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Needle Technique


#1

Submitted By: ninjapuncture

Hey there Acupals,

I've recently been having a discussion with a gentleman about the method used when obtaining Qi.

He argues that the only way to get Qi is through vigorous stimulation that causes a sharp shock.

When I practice my method is to bring the Qi to the point with the left hand, let the qi build up under my finger, insert the needle, listen to and allow the Qi to build further at the tip of the needle, withdraw needle, close point.

I would use some stimulation if the Qi is taking to long to arrive, but would first check my location.

Check out the video we are discussing at

http://www.youtube.com/watch?v=E3IZk6-6vIo

I'd love to hear some more opinions on the matter :)


#2

I read over the dialogue for the video and you can see there is a range of opinions on the matter. I generally don't get into discussions of this nature because it's all just opinion. What matters most is, and only you and your patients can answer this, are you getting reliable results with a broad range of cases. I've studied with practitioners that use heavy needle stimulation and get reliable results time and time again and just as many (more in reality) that do not use heavy techniques and get the same reliable results with a broad range of cases. Personally, I don't use strong needling techniques and have never once felt that I've needed to use them to get results. In general I think people should do what their training and their results teach them and leave the ego and opinion alone. If you get good results you can describe what you do, this is great. If you don't you can try what has worked for others and hopefully improve. But saying yours is the only way to perform acupuncture is not only not helpful it is wrong. As we all know there is more than one way to treat any given condition and many of these will lead to the same end result.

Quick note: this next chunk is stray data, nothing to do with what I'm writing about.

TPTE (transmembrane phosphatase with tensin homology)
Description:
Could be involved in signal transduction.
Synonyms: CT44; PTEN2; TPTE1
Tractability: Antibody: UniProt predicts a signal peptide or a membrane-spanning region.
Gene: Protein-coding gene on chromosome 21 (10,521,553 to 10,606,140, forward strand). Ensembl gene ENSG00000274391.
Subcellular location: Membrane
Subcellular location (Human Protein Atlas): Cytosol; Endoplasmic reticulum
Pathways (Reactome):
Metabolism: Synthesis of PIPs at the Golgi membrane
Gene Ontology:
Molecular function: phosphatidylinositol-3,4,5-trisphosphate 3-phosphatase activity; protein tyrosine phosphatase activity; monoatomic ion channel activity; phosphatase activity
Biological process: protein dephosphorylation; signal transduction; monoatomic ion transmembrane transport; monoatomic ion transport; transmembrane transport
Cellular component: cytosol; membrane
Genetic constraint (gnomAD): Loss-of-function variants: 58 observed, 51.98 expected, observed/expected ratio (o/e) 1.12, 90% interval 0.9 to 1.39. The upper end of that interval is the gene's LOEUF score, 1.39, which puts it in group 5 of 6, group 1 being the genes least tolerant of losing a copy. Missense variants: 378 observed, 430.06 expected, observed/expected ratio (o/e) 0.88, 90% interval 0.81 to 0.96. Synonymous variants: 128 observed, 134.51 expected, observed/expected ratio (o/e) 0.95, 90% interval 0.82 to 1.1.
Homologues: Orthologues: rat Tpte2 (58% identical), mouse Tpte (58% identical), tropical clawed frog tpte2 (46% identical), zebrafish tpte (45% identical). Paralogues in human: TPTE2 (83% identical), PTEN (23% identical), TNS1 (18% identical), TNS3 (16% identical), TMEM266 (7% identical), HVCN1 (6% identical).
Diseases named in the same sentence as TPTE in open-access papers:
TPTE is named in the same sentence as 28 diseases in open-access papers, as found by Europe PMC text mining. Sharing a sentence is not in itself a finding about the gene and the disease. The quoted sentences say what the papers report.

#3

Ahhh, the middle ground. Such an easy place to tread. Thanks for your reply. How do you feel about strong stimulation on the yuan source points, or perhaps the wood and fire points on the yin meridians? Do you think that heavy needling could be used to tonify these points?



Don't get me wrong, this isn't about ego. This is about an exploration of acupuncture and it's possibilities, potential and pathway into the future.


#4

If you notice in my reply it is clear that I, personally, am not on the middle ground at all...


"Personally, I don't use strong needling techniques and have never once felt that I've needed to use them to get results."




My middle ground is in my analysis of what others do. I've seen good practitioners of all styles. And, quite honestly, there is often no rhyme or reason to it - they certainly don't agree with eachother. I do what works by patient responses, it's that simple. My main teachers and I do not use heavy needling techniques. We use qi gong and generally deep tuina, but the needling is just straightforward needling. Personally I find the vast majority of these techniques disruptive to the patients (even when done well) and counterproductive to healing. It's like in Tai Chi, you don't wale on your arm to get the chi to your hands and beyond, you relax. Why should it be different with needling? It certainly isn't in most Japanese styles, within much of Five Element acupuncture, and within many TCM related styles.




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